14 of ’14: The Best EP’s of 2014
by Steven Spoerl
Once again, at the top: “best” is year-end shorthand terminology for “most admired” and used to designate personal taste without attempting to be an objective statement. For the purpose of emphasizing subjectivity, I’ll also be abandoning this site’s normally held restrictions on the use of first person. Now, with that out of the way, on to what matters: 2014 was a monumental year for 7″ and EP releases. A few are certainly interchangeable but I did my best to spread them around as best as possible. Unsurprisingly, the EP list still wound up with a wealth of material that dwarfs the 7″ list in comparison. All 14 of these releases meant a great deal to me throughout 2014 and became parts of my life, collectively fighting their way into my memory and subconscious. As always, there was a murderer’s row of titles that couldn’t make such a small list so an extensive auxiliary list has been provided below the top selections. So, enough with the introductory nonsense, here are the best EP’s of 2014.
14. Attendant – Freaking Out
Jon Rybicki (bassist of Radiator Hospital) branched out to create his own project- Attendant- in 2014. Enlisting the help of his bandmates and friends, Rybicki created something unflaggingly powerful in Freaking Out, the project’s seven song debut EP. Rawer and more barbed than any of the associated counterparts, Freaking Out is an unexpected left hook to the jaw for anyone familiar with the pedigrees involved. It’s an extremely impressive solo outing for Rybicki and another strong reminder of the talents residing in Philadelphia.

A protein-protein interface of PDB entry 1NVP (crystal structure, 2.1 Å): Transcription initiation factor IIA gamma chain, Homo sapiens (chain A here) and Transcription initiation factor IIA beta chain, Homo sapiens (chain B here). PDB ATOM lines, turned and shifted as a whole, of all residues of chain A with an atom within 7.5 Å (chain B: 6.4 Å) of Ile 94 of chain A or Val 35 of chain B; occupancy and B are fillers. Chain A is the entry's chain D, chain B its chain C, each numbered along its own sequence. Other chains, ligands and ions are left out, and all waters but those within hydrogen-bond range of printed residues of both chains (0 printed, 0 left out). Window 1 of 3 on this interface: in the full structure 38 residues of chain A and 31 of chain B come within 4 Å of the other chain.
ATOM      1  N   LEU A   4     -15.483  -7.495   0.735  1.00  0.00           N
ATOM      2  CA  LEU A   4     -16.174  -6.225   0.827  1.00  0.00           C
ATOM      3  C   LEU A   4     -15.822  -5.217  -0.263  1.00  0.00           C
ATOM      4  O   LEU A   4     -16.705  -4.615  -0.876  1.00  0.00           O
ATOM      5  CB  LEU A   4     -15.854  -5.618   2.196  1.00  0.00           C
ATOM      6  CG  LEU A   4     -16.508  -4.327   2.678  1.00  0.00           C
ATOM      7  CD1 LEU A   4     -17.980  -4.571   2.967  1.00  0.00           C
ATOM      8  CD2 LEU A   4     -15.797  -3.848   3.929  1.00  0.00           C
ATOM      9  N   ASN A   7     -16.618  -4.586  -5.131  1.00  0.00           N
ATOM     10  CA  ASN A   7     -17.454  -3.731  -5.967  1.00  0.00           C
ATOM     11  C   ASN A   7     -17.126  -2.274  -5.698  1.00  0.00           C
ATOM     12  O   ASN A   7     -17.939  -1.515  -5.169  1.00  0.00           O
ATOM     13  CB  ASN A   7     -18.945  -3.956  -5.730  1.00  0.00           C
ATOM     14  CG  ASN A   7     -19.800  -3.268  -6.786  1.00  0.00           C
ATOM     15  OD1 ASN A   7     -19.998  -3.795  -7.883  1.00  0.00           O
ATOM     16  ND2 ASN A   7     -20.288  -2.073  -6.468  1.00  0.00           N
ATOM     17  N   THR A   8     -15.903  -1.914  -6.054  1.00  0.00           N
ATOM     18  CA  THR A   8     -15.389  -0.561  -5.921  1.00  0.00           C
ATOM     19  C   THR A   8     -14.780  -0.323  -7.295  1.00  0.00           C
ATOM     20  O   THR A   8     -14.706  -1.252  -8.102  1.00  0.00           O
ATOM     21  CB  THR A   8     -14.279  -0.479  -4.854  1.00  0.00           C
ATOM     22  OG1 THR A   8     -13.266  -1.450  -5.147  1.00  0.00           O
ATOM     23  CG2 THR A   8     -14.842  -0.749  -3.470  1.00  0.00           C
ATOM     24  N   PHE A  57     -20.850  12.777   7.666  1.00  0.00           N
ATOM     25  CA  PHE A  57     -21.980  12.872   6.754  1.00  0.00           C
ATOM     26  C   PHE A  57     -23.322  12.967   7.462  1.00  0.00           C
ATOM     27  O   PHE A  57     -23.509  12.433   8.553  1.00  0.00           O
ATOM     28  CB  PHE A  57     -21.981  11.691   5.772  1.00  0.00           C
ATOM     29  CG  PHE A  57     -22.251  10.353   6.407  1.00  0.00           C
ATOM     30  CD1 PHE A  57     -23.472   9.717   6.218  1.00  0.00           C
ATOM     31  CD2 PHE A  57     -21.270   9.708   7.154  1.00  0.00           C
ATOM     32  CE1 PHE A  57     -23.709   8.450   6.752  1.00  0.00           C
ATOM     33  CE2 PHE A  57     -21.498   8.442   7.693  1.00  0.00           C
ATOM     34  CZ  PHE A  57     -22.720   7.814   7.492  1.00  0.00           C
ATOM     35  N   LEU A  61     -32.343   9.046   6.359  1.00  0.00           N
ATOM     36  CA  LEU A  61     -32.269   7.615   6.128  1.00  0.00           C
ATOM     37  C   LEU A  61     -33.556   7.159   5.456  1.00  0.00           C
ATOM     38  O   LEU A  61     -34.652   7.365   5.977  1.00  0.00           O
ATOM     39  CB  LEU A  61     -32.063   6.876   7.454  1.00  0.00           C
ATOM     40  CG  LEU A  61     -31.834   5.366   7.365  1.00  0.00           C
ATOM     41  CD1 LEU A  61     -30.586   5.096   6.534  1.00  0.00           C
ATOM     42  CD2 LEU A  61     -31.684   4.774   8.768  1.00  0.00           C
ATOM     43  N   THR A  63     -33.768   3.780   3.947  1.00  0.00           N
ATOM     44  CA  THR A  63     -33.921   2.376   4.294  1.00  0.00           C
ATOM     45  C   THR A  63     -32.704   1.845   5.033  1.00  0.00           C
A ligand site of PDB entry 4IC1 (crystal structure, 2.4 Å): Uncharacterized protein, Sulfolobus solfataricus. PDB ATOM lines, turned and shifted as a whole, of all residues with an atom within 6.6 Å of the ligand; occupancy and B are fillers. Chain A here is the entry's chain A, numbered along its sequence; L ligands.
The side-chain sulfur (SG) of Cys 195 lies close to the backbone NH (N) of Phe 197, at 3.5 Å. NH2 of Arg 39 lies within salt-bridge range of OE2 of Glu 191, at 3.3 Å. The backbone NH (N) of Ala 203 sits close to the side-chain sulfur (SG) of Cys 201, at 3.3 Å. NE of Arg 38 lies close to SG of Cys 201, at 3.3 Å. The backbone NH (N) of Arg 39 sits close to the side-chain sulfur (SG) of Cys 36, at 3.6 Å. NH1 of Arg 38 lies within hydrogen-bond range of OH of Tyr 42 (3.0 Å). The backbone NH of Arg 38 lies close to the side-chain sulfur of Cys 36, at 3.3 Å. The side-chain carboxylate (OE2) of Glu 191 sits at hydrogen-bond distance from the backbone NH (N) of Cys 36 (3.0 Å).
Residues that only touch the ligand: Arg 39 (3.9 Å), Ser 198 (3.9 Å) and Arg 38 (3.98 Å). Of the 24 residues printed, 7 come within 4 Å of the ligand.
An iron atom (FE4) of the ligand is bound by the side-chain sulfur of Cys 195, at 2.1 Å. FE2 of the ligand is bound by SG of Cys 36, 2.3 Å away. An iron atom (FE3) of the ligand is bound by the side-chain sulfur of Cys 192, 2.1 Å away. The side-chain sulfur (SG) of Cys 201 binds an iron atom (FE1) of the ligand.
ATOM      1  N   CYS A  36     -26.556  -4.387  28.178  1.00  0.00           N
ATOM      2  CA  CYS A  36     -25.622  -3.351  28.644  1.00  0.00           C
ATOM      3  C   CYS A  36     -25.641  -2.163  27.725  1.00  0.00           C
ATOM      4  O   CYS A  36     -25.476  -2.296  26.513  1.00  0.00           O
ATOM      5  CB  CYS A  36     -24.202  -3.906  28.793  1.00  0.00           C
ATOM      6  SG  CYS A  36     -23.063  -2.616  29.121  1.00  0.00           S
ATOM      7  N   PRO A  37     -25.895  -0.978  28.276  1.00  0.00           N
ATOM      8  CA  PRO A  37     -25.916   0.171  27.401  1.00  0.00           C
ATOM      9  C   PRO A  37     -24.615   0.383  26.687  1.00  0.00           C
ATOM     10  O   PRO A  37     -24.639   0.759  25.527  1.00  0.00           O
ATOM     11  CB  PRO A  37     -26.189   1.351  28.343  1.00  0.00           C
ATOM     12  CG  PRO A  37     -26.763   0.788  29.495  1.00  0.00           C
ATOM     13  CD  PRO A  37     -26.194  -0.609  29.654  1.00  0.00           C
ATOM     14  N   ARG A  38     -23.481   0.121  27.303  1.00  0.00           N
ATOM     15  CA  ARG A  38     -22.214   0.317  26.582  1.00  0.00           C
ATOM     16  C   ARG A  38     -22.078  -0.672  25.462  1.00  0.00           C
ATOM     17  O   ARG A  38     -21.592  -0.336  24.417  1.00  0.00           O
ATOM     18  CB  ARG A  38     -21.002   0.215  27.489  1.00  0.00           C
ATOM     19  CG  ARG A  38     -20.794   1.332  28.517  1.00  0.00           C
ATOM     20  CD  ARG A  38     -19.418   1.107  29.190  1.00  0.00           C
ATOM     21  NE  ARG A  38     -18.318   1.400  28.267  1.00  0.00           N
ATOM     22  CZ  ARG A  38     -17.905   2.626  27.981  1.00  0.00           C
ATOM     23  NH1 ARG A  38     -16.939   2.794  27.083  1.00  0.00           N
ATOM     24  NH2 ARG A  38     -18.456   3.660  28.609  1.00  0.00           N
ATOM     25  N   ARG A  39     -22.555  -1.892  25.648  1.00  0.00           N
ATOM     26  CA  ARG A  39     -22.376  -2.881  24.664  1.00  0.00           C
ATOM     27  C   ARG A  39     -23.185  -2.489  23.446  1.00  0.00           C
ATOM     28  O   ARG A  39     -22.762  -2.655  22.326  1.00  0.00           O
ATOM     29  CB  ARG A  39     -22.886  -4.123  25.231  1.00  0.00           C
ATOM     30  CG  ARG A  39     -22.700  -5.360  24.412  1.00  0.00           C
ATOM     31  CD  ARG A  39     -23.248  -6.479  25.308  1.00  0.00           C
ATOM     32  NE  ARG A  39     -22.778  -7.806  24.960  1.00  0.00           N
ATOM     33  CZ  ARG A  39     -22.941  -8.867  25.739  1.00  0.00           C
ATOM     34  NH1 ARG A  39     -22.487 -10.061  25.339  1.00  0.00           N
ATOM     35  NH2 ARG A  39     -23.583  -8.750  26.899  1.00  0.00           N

13. Silence Dogood – Master of Puppets, The Rest Is Silence, Sacred and Profane
Silence Dogood are a band I first became aware of after catching a live set that had me completely enthralled. Ever since then, they’re a band I’ve been keeping tabs on for a myriad of reasons. Blown-out lo-fi EP’s fly out of their camp at a startling pace, loaded with cynical poetry that comes across as deceptively apathetic. They’re prone to veering in unexpected directions and delivering sly turns of phrases at the exact right moment. In 2014 they released three masterfully executed EP’s highlighted by Master of Puppets‘ “Chairman of the Bored“. Don’t make the mistake of passing any of them up.
12. Eugene Quell – A Great Uselessness, Eugene Otto Quell